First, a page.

Corn seed plantings represent a way to acknowledge the 10,000 year history of the occupation of Mannahatta and its adjacent land by Native American people who call themselves the Lenape. We will gather at the Campos Garden on East 12th Street — long ago within a low lying marsh –along with Dance Parade’s Community Engagement youth from the neighboring PS34 Middle School to participate in a ceremony to remember the Lenape people’s long stewardship on an island that they never ceded to the European colonists that invaded it. Campos Garden urban farmers Christopher Batenhurst, long a professional dancer, and Alexia Weidler will welcome us as guests to the circle plot in their Children’s Garden.
This year Dance Parade will open it’s 13th Annual event with a Native American Circle Dance. The Dance Parade theme MOVEMENT OF THE PEOPLE recognizes and embodies both the latest refugees and immigrants alongside the original inhabitants of Manhattan now returning from their displacement and erasure to stand against hate rhetoric and hate crimes built around false narratives around walls, “criminals” and “invaders.” Says Executive Director, Greg Miller, “When we honor Native American dance, we acknowledge that we all share this land.”
Led by Grand Marshal Native American Louis Mofsie, the Circle Dance reflects different experiences and ways of being in the world. It kicks off a vast procession of dance styles and movement vocabularies representative in the Dance Parade. Native round dances ultimately remind people of their connection to all living things and unite people with the world around them.
The Dance parade begins on Broadway under parts of which lies Wickquasgeck, a former Native American trail along the ridge of the glacial moraine that forms the backbone of the island and winds past Kintecoying, meaning Crossroads of Three Nations, near the Parade’s Grandstand and the East Village schools whose pupils will plant corn, beans and squash — the traditional three sisters of native planting –in a ceremony of rematriation of the garden’s land. Our seed planting seeks to pay our respects to the Lenape ancestors, elders and future generations.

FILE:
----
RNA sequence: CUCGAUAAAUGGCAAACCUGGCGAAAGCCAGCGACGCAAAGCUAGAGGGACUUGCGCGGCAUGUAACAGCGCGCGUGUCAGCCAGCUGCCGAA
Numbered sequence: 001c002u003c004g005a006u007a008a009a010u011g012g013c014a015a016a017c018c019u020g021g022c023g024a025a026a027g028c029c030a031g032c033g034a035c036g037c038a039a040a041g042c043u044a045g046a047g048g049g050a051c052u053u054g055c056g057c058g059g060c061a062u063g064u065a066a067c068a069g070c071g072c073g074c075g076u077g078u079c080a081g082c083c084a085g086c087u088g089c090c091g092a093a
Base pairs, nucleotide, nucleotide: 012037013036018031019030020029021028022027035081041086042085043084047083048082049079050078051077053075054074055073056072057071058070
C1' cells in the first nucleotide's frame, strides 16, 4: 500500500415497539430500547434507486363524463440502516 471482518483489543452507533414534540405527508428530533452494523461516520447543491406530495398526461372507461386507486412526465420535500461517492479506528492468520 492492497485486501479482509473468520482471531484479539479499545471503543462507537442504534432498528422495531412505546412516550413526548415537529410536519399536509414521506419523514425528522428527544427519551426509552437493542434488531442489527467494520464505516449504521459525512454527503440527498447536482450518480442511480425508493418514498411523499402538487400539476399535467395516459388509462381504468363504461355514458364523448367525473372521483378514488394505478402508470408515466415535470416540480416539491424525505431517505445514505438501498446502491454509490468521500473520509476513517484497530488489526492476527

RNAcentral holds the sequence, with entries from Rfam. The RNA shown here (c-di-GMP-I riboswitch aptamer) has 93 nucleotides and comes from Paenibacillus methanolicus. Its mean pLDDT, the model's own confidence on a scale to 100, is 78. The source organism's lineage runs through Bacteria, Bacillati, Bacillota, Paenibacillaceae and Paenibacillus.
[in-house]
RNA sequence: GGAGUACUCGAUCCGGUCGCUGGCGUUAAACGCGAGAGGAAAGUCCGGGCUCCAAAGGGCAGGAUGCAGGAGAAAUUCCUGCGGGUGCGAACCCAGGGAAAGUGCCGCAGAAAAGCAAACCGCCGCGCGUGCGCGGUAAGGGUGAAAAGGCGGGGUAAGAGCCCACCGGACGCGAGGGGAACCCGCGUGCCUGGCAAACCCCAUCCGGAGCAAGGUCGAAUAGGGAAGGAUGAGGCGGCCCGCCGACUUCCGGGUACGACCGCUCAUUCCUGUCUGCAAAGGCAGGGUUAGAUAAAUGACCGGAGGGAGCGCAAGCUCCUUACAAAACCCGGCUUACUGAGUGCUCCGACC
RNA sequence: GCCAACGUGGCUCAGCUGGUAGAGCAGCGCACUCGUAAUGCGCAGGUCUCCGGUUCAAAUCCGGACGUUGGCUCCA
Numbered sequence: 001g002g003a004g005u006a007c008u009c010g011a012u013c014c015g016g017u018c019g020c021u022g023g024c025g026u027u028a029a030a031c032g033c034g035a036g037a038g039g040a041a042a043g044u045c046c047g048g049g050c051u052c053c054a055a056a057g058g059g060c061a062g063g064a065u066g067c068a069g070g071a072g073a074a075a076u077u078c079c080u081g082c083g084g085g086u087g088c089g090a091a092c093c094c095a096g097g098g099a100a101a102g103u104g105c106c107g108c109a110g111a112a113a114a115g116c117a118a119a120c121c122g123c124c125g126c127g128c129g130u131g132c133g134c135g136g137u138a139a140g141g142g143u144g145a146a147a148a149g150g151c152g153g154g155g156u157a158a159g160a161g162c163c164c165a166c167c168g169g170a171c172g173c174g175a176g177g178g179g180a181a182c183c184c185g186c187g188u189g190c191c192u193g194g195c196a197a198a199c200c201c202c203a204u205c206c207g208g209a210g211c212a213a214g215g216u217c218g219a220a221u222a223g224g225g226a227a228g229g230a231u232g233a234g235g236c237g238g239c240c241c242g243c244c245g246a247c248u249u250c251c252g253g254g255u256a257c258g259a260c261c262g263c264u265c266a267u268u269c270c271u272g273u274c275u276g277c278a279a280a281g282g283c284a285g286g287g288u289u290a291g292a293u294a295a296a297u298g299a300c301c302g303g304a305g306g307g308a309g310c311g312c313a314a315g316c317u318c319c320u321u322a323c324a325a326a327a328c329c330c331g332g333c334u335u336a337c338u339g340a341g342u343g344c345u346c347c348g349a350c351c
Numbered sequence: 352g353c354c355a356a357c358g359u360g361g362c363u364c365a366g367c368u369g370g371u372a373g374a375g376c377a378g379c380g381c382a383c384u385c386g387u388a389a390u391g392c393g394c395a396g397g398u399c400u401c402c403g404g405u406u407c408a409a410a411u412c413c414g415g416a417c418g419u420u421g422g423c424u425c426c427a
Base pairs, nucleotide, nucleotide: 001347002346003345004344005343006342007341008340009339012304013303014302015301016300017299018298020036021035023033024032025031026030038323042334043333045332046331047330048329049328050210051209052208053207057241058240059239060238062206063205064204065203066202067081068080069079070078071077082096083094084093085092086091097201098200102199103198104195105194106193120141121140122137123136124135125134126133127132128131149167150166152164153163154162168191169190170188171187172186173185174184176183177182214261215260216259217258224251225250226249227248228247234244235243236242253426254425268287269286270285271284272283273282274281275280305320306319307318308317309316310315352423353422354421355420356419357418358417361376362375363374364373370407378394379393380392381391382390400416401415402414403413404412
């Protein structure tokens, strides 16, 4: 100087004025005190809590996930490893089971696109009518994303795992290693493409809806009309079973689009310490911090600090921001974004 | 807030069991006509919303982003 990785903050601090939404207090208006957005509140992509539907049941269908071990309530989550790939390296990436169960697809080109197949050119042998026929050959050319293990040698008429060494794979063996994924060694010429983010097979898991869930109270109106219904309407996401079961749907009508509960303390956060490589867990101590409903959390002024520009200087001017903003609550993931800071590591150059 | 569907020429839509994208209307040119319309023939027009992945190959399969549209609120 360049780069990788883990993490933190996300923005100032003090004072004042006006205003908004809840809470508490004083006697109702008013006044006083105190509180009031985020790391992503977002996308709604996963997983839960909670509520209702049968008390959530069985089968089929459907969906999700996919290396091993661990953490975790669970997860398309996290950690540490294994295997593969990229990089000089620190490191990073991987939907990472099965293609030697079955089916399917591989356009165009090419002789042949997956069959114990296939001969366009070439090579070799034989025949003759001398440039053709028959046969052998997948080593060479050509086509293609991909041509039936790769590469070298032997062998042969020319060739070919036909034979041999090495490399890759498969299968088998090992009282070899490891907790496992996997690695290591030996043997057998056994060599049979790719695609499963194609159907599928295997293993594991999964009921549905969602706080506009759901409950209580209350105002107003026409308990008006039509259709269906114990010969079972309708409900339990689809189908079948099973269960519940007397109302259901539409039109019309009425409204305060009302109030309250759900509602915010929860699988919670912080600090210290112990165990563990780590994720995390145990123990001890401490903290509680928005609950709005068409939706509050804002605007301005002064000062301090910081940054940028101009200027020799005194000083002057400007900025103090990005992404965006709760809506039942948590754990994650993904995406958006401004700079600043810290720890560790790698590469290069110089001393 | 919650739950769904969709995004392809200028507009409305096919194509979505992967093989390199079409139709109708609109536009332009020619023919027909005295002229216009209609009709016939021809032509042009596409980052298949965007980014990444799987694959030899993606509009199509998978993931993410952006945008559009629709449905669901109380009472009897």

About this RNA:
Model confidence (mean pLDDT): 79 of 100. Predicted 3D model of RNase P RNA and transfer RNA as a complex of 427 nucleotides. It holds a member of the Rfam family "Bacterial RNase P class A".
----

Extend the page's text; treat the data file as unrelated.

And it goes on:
The Parade ends at Tompkins Square Park with a four hour long free Festival within blocks blocks of the schools and community garden. There we will enact the ceremony under the witness of such Native dance and performance artists as Emily Johnson, Dance Parade’s teaching artists, school teachers including science teachers, and school Principals and PTA coordinators.
More info on Dance Parade’s Community Engagement Programs:
Dance Parade’s Community Engagement Programs allow participants of all ages – from schools to community and senior centers – to discover their own innate capacity for the communication of ideas, thoughts, and feelings through the medium of dance.
All participants in Dance Parade’s Community Engagement Programs have the unique opportunity to dance alongside their teaching artists in our annual parade on Broadway and Festival in May! See all the locations and types of dance offered here.